Guest blogger: Learning outcomes – between perspectives and practice

Liliana Krstic

Liliana Krstić

Ljiljana Krstić is a recent graduate from the UiO’s Higher Education Master’s Programme. Her prior education includes a degree in the Greek language and literature as well as the human resources management. Main research interests involve organisational change within universities, management and internationalisation of higher education.

The idea to write the thesis about learning outcomes resulted from the article I read on how research has pointed out to the discrepancy between the narrative and actual application of the concept in practice, and how in fact application has turned out to be the slow and difficult (Adam, 2008). In addition, a CEDEFOP study (2012) confirmed that interpretations of the concept vary throughout Europe, and even within individual institution (Dobbins, Brooks, Scott, Rawlinson, Norman, 2014). Research indicates that application of such a broad concept may cause a variety of interpretations, misconceptions and misuses.

In general the problem with the reform rhetoric and changes that follow, are empirically unverified beliefs and assumptions of the reform policies. Some are expected to be adopted even if they lack empirical verification, normative agreement and clear theoretical propositions (Maassen, Olsen, 2007). Learning outcomes exemplify how a policy debate throughout Europe has the tendency to become more similar, despite the different traditions and varieties between the counties, implying the willingness of national actors to follow the new terminological fashion (Teichler, 2004) and to emphasise the “European perspective’.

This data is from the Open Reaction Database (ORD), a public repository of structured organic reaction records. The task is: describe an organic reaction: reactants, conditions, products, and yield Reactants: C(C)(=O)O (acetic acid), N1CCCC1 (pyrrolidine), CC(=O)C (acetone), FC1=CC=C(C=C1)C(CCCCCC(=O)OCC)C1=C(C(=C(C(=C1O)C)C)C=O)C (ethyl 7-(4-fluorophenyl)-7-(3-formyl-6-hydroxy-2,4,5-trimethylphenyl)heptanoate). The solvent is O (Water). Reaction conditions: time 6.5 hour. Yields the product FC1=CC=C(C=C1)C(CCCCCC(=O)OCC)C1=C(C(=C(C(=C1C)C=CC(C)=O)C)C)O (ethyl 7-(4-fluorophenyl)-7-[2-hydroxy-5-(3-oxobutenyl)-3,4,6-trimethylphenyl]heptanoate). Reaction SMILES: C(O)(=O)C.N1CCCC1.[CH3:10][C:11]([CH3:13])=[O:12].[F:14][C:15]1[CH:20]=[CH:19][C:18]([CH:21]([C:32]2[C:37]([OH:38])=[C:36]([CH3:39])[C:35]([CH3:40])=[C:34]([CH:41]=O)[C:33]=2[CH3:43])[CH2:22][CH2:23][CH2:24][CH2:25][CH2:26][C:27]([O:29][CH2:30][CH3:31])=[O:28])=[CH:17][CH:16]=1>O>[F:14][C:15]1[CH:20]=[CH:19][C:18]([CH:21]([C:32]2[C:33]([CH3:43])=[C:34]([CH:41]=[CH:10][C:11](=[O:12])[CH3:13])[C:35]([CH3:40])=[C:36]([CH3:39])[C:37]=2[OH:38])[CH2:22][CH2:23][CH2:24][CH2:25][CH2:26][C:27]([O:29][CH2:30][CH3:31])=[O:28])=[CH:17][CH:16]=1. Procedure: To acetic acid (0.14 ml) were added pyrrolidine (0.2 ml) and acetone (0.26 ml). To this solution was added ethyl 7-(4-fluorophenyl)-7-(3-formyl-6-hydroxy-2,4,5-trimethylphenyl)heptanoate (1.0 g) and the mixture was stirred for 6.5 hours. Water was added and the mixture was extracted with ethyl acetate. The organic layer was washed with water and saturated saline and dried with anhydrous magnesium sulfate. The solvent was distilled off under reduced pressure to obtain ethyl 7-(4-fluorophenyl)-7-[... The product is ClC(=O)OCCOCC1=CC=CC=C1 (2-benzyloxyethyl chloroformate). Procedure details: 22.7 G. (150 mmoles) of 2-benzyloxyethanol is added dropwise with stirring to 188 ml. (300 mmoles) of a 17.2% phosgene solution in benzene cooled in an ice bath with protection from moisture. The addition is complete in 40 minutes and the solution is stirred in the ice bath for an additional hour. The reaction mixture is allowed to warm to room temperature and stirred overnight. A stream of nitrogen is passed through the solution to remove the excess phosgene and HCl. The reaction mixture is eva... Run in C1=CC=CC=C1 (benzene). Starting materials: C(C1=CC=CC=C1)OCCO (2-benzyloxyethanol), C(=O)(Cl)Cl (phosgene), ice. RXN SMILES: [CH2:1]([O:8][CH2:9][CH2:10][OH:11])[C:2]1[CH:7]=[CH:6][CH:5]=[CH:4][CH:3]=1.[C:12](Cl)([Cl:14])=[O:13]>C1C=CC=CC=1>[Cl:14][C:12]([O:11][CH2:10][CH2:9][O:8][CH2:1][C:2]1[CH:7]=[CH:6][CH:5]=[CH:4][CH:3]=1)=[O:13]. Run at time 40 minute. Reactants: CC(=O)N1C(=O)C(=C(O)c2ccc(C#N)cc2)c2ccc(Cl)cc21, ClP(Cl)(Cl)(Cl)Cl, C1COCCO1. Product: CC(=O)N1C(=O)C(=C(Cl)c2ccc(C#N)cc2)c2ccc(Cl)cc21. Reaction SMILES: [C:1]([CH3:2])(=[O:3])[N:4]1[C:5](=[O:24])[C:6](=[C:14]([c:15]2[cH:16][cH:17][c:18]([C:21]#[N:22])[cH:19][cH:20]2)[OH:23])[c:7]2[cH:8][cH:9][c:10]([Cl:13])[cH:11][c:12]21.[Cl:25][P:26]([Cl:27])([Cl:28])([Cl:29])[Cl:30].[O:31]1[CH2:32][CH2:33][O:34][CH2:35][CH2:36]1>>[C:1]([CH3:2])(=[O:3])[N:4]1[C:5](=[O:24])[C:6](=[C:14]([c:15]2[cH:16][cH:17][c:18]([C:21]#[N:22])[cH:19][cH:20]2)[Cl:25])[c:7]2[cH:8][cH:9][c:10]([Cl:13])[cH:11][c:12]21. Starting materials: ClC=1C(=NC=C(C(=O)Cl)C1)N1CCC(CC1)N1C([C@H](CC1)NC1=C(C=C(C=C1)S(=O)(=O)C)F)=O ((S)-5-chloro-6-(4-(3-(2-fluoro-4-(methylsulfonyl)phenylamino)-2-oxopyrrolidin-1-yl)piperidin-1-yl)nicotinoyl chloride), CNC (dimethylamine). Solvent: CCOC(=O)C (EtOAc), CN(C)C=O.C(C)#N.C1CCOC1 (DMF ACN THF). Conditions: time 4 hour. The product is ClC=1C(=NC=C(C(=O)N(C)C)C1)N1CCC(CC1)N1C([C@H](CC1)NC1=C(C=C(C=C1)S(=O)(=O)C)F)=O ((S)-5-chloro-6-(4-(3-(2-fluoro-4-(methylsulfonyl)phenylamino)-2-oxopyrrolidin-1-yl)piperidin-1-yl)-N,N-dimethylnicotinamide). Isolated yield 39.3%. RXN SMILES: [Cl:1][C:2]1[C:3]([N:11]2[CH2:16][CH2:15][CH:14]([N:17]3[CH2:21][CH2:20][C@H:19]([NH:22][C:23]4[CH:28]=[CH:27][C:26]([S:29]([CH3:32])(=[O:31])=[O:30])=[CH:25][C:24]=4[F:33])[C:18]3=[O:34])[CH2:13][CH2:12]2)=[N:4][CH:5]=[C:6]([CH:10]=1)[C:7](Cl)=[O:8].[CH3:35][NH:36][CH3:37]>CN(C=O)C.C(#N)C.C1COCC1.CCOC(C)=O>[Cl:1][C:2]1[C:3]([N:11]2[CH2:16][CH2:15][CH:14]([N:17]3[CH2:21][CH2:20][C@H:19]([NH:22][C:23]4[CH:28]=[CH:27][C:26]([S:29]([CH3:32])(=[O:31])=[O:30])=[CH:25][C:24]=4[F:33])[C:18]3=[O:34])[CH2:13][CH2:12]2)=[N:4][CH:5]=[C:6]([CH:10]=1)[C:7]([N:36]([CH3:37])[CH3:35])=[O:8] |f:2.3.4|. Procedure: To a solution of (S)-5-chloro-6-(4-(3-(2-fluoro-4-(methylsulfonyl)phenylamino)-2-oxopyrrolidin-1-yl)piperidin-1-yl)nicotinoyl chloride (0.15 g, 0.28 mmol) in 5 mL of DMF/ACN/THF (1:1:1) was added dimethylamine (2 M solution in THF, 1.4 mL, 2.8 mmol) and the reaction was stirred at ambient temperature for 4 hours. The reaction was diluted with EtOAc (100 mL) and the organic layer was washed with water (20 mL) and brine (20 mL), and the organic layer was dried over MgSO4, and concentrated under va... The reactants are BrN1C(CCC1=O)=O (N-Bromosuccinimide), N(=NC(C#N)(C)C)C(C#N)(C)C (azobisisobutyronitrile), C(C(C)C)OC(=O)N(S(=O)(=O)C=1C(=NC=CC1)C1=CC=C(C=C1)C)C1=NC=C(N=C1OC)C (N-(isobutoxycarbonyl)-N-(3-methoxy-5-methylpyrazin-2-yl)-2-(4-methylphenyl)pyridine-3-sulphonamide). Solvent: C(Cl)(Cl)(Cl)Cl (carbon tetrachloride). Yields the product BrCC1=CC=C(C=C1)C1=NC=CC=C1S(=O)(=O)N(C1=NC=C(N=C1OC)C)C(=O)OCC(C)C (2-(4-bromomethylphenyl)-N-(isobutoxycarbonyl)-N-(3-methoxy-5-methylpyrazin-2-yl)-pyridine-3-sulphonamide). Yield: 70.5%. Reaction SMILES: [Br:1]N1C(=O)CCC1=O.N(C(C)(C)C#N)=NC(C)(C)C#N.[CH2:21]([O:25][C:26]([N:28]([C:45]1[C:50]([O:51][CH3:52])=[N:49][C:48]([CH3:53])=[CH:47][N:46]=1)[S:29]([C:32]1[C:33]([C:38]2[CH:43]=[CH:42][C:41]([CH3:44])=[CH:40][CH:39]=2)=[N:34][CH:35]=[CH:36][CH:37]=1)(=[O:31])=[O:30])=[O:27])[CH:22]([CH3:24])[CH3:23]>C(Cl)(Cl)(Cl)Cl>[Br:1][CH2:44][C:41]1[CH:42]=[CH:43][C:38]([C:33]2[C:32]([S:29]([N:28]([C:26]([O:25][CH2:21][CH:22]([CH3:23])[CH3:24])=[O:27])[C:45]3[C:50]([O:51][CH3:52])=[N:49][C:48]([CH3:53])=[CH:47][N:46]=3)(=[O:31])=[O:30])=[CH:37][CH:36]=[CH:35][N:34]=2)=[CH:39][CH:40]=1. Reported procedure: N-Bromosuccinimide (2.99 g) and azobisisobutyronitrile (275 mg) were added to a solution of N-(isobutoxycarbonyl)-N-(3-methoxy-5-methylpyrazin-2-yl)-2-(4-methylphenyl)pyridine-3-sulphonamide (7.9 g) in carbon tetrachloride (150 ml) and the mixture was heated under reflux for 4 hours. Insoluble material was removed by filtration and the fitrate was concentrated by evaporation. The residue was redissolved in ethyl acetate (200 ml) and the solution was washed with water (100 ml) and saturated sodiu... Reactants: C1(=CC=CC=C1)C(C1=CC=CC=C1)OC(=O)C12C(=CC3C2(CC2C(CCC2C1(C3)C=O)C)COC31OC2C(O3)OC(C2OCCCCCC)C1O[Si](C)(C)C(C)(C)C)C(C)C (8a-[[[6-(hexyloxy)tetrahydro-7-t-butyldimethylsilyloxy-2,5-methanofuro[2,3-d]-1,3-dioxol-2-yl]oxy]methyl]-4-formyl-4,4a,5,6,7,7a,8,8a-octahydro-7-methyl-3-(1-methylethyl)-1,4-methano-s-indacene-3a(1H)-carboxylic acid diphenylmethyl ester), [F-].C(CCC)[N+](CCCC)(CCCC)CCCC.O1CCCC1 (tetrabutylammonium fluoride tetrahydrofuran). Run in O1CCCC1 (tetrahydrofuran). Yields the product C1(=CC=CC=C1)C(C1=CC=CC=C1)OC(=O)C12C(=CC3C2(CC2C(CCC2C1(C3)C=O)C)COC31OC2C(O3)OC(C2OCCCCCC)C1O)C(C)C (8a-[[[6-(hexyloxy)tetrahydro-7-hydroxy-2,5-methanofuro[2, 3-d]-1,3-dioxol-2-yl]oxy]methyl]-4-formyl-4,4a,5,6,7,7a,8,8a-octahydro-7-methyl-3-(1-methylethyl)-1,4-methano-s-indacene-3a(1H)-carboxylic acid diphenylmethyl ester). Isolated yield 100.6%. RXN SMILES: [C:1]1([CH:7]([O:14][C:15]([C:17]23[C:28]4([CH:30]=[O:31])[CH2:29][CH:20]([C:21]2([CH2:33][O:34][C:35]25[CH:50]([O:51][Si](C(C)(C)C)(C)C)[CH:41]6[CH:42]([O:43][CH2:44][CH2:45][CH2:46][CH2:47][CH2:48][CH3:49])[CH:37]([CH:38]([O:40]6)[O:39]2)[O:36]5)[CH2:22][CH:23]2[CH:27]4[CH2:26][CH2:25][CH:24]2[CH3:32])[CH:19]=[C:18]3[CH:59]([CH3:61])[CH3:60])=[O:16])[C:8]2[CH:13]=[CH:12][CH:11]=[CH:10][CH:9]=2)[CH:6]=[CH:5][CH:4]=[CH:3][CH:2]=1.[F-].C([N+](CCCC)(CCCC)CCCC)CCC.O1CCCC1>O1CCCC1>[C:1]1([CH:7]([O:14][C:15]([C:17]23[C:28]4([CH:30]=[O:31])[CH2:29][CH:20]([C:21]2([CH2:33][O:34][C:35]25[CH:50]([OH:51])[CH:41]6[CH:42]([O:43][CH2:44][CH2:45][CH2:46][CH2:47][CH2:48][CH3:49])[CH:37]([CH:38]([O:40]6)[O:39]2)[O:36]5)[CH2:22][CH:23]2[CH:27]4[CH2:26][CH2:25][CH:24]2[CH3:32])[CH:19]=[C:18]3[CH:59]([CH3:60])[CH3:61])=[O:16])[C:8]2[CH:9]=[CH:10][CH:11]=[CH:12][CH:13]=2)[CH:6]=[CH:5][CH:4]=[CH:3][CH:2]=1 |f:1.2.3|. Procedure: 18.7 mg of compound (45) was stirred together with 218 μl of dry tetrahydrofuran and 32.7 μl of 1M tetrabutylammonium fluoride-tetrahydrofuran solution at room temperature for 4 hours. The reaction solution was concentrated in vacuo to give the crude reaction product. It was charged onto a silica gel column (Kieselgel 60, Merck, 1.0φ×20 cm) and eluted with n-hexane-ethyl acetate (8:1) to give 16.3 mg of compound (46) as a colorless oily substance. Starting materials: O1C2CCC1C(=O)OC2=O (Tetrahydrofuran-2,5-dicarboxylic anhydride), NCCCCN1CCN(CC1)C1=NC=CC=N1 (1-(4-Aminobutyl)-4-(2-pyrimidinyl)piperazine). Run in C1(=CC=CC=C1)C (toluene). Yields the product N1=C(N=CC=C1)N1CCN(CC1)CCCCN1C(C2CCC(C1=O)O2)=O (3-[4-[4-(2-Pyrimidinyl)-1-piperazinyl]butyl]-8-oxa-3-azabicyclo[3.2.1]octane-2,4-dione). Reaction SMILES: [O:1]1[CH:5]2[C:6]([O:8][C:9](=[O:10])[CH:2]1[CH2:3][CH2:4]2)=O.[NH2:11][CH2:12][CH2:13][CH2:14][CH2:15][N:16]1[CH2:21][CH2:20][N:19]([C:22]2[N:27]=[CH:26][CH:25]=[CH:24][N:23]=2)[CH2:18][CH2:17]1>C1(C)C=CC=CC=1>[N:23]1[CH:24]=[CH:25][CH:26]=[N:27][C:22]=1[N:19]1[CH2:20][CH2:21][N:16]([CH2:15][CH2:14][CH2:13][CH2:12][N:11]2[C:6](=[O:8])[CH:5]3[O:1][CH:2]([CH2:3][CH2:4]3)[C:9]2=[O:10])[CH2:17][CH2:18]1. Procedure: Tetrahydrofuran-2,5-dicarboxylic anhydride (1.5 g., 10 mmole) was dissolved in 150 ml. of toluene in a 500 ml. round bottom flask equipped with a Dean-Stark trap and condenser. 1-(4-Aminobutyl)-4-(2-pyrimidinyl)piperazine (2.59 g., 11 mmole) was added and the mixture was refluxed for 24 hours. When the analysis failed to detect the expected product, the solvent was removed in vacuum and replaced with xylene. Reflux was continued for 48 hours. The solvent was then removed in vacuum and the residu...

Therefore I decided to write about perspectives necessary for understanding the concept of learning outcomes and empirically verifying whether some of them are more dominant than the other. Additionally, I wanted to hear the voices of academics and academic leaders as the ultimate recipients of the policy, responsible for its reshaping in practice and enquire about their interpretation of the concept and its embeddeddness within the institutional context of the University of Belgrade. Lastly, I used the data to find patterns in the perceptions of changes which occurred as a result of the application of learning outcomes in practice.

As for the methods of inquiry, University of Belgrade was treated as an embedded single-case study, with three faculties as sub-units integral to the University as a whole. The selection of faculties reflected the classification of disciplines into four broad headings: hard-pure, soft-pure, hard-applied and soft-applied (Becher, 1989; Neumann, Becher, 2002).

Understanding and interpretation of learning outcomes may vary respectively to the perceived learning orientation and purposes of the concept among academic community who assume different functions within the University. Thus, it was essential for the study to explore the perceptions of academics and academic leaders. Empirically, the thesis is built upon twelve in-depth semi-structured interviews and relevant university and legislative documents. The respondents are academics and academic leaders from: soft-pure, hard- pure and hard-applied faculties respectively.

Divergence of formulation among the academics and University documents

According to Prøitz (2010) the dominant debate involves the ongoing disputes of the two classical perspectives of learning, behaviourism and social-constructivism. The behaviourist tradition suggests that learning should be measurable, pre-formulated and result oriented. On the opposite, social-constructivism asserts that learning is an open ended process, with limited measurability and process-orientedness.